It is not uncommon for industry interests to raise up the plight of the disadvantaged in our media environment when they want a policy change that will be favorable to them. We saw this most clearly in the fight over network neutrality, when multinational telecom companies bought the advocacy of many nongovernmental organizations ostensibly out to serve minority communities, some of which are also involved here.
Chairman Wheeler’s FCC is very sensitive to these issues, so the hope is this flurry of activity will change his mind on bringing FM into the AM revitalization plan. (This is only the second time NABOB has engaged in the FCC’s AM revitalization proceeding, the first being a similar ex parte filing.) The FCC’s also been exploring last-minute compromises, in part spurred by Congressional inquiries, such as allowing AM stations to acquire and relocate existing FM translators from hundreds of miles away. This has gotten a mixed reaction from industry advocates though by and large they all think it’s not enough assistance to AM broadcasters.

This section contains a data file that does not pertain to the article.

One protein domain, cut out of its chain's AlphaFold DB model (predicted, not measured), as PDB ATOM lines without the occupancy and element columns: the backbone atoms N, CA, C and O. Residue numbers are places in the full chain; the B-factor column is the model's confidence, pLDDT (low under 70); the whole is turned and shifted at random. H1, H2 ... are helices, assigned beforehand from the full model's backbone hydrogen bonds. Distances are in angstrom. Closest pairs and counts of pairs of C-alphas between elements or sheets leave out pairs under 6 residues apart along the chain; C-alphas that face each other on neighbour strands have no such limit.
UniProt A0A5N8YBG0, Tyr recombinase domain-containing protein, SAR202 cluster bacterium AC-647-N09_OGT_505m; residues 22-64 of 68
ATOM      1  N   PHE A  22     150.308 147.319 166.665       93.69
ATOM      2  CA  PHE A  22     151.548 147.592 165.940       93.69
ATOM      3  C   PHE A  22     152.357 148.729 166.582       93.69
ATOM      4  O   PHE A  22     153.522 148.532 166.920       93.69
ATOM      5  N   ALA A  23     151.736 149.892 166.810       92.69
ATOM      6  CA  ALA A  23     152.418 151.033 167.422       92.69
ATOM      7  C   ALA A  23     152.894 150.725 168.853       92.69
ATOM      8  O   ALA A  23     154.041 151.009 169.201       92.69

Of course, nobody advocating for new translators has suggested meaningful policies for preventing beleagured AM broadcasters from selling their translator permits in the speculative marketplace that now exists for them, or just selling out entirely (if the price is right). Never mind the diminishment of diversity that this would entail, nor the fact that adding an adjunct FM signal does absolutely nothing to correct the beleagured infrastructure of the parent AM stations we’re talking about — a problem that might only be solved by wholly rewriting the FCC’s AM station allocation rules (a complete non-starter). Elsewhere in the world, AM services are pulling the plug entirely.
In simple terms, the endgame for the last injection of fresh spectrum into the speculative FM translator marketplace is afoot. Industry players who’ve twigged to this racket about a decade late now want their own cut before the spectrum-well runs dry. Linking this desire to the revitalizaiton of the oldest broadcast band and genuflection at the altar of media diversity are just convenient rhetorical vehicles to facilitate this. We should find out before the year is out whether or not the FCC sees through this — and if not, who stands to profit most from the last crumbs of the FM dial.